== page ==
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After Olympics, Mirabai Chanu eyes Asian Games medal

Mirabai Chanu had ended India's over two-decade long wait for a weightlifting medal at the Olympics, clinching the 49kg category silver medal at the Tokyo Games.

Published: 17th August 2021 08:01 PM  |   Last Updated: 17th August 2021 08:01 PM   |  A+A-

Mirabai Chanu Saikhom of India competes in the women's 49kg weightlifting event, at the 2020 Summer Olympics in Tokyo, Japan.

Mirabai Chanu Saikhom of India competes in the women's 49kg weightlifting event, at the 2020 Summer Olympics in Tokyo, Japan. (Photo | AP)

By PTI

NEW DELHI: Olympic silver medallist Saikhom Mirabai Chanu on Tuesday said her next target is to win a medal at the 2022 Asian Games and she also aims to change the colour of her medal to gold at the Paris Olympics in three years time.

Chanu had ended India's over two-decade long wait for a weightlifting medal at the Olympics, clinching the 49kg category silver medal at the Tokyo Games.

Now back to the country, Chanu said she is focussing on the Asian Games gold medal, which remains the only accolade missing from her cabinet.

"My target is now Asian Games, where there is no medal in weightlifting. I would try my best to bring a medal for India in weight lifting from the 2022 Asian Games," Chanu said during a virtual press conference where she was unveiled as brand ambassador of Amway Nutrilite.

"After that in 2024 (Paris Olympics), I will try to convert this silver medal into Gold."

Chanu had won a silver and a gold at the 2014 and 2018 Commonweath Games respectively.

In between, she also won the World Championships title in 2017.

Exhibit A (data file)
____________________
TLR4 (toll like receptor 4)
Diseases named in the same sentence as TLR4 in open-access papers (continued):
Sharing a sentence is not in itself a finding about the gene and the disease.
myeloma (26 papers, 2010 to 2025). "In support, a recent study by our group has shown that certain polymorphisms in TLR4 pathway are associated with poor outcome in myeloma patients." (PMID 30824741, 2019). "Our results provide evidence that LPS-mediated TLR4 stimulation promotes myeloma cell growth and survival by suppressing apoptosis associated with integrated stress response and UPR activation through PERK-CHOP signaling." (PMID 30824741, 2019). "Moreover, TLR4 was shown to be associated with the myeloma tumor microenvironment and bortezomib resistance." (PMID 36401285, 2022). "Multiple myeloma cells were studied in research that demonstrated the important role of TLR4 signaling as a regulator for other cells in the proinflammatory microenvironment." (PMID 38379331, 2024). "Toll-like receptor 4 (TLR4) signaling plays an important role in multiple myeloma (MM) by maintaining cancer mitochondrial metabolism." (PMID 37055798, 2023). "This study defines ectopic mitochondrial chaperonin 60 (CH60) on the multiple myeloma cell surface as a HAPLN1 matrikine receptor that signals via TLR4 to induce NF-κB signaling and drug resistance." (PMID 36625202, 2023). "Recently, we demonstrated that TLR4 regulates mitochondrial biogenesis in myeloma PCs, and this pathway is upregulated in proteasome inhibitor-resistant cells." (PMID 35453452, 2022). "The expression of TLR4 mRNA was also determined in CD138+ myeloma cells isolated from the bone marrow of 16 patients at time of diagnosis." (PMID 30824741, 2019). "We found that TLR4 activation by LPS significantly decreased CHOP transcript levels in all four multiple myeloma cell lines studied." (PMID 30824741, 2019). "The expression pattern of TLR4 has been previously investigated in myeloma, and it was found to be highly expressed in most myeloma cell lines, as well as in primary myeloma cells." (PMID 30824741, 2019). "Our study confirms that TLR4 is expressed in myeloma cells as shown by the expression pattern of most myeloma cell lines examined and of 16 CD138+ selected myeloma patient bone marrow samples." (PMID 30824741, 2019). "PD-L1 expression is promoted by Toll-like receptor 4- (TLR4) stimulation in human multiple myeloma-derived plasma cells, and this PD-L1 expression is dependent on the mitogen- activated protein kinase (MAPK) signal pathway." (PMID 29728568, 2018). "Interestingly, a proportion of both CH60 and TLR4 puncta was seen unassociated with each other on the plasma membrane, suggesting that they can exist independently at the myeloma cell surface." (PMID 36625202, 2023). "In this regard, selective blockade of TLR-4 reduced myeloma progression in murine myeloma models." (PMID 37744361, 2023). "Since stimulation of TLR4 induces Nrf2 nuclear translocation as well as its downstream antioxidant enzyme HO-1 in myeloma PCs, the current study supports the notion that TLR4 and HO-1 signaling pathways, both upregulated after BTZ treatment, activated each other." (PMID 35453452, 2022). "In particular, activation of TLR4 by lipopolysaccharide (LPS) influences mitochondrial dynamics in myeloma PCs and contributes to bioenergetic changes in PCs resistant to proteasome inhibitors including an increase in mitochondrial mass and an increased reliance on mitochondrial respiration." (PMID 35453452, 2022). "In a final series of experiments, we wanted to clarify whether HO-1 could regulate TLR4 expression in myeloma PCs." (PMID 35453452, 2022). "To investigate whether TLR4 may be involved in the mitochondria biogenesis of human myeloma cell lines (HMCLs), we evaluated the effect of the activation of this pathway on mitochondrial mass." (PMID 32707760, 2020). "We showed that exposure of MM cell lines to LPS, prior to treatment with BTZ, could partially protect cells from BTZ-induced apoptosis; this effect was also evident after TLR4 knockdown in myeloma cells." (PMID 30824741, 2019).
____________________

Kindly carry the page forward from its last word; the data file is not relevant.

She also has a bronze medal from the 2020 Asian Championships but an Asian Games medal is missing.

The 27-year-old from Manipur had pulled out of the 2018 Asian Games after failing to recover from a lower back injury, which also forced her to withdraw from the World Championships.

Chanu acknowledged the contribution of her coach Vijay Sharma in her journey of becoming an Olympic medallist.

"The more I would say, less it would be (Jitna bolu wo kam rahega)," she said.

"Whenever my training was bad or I had an injury, he always stood by me...he has always supported me and motivated me," she said, adding he never let her feel low in any of the defeats.

Chanu said Sharma treated her "like a daughter" and wished that "the coming players, especially girls, should get a coach like him."

The 27-year-old from Manipur also urged girls to take up sports and stressed on the importance of family support.

"I just want to say that the young players, especially girls, there is a perception that girls cannot achieve anything, which is wrong. They can do a lot of things, they have lot of power inside them," Chanu said.

While family responsibilities should not be neglected, she said girls should also express their inner power to do something.

"All girls must have seen such dreams that 'I can also do'. Why can't girls do?" Chanu said exhorting girls to take up weightlifting and do training.

"I request the families to support their girls in the sport, to go ahead in the fields which they are aspiring," she signed off.



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